1. I made my mind up about 12 years ago that I was going to dedicate as much time as I could to being creative. I never thought of myself as an arty person although I loved those 'Paint by numbers' kits and sewing kits as a child and used to draw a lot (nothing technical just pretty flowers and decorative patterns). I remember art at school but never felt confident enough to enjoy it and challenge myself, although I did get chosen for an exhibition when I was 11. I did nurture dreams of being an artist and in my 30's started to learn to paint. After some life changing events I resolved to immerse myself in creativity and that has been my priority for over 10 years now. I don't always succeed in producing finished products but creativity is my number 1 priority whenever possible, household chores can wait!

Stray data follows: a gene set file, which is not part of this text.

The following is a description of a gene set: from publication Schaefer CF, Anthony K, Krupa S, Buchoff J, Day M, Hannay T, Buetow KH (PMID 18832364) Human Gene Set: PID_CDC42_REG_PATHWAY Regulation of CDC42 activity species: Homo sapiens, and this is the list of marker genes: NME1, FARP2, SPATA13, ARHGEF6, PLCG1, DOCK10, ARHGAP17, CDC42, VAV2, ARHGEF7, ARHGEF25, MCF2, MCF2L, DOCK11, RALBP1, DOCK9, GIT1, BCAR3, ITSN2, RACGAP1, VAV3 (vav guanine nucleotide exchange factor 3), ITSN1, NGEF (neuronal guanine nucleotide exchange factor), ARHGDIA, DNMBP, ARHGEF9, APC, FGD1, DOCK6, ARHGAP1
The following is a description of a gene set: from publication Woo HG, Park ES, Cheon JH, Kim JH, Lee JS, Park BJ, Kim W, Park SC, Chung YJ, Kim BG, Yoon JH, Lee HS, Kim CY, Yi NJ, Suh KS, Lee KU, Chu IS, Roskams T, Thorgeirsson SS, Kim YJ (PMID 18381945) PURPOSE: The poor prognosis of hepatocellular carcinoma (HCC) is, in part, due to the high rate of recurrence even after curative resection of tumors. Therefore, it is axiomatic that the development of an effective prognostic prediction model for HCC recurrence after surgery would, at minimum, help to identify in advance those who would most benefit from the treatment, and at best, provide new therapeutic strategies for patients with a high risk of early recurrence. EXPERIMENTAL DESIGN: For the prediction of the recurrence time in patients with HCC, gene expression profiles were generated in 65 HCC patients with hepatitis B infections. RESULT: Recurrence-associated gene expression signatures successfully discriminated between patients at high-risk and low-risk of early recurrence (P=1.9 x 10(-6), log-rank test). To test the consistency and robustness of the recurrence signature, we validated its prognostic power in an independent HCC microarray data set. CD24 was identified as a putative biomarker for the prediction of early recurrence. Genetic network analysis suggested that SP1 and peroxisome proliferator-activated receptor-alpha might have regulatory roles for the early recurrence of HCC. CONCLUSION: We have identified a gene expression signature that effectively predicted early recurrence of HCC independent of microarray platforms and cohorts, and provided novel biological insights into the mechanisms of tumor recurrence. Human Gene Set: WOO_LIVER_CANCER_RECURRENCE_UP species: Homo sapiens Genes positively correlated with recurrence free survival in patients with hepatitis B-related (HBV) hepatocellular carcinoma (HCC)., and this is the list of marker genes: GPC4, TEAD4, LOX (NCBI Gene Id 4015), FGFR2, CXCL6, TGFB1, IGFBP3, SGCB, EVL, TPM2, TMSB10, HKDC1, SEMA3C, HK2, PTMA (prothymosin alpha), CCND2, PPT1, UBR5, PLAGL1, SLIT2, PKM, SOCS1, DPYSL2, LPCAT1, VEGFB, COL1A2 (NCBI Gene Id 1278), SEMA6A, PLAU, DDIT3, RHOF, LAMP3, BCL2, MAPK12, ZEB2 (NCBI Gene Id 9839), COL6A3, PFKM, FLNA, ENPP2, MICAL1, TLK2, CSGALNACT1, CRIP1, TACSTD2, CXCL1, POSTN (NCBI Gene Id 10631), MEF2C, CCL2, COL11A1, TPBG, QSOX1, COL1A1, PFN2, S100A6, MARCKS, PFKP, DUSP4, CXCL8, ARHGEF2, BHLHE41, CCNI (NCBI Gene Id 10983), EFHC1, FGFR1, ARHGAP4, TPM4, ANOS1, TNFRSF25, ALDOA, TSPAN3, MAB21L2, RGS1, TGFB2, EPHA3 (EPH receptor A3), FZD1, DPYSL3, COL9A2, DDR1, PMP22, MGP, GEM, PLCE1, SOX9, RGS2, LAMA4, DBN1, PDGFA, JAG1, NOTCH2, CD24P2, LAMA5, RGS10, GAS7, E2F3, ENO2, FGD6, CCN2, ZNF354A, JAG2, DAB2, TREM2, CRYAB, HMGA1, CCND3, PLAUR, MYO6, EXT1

2. At junior school we made knitted cotton discloths for our mothers. Just simple garter stitch. I was the only one not allowed to take hers home. It was lumpy and uneven around the edges and full of holes from dropped stitches. I didn't knit for years but I did learn to crochet. My grandmother taught my little sisters and they taught me. When my daughter was a baby she had crochet blankets, crochet jackets, crochet hats and crochet dresses. But nothing knitted. I do knit now, but not very much. I got very indifferent marks for needlework at school too - but my mother and several other family members were all-round needlewomen, so creativity with needle and thread was encouraged not stifled!

  3. I do agree about how easy it is to self-talk into not thinking we are creative. Education is also a guilty party as there are set ways of doing things in art and craft that are viewed as the right way - so if you do things differently (and I'd call that creative) you are wrong! I used to feel that because I "can't draw" I'm not creative but now appreciate that that is totally untrue. Creativity is not the ability to produce a copy is it?

  4. I started drawing at a very early age and was "making things" constantly as a child. I always wanted to be an artist. It was my identity from childhood on.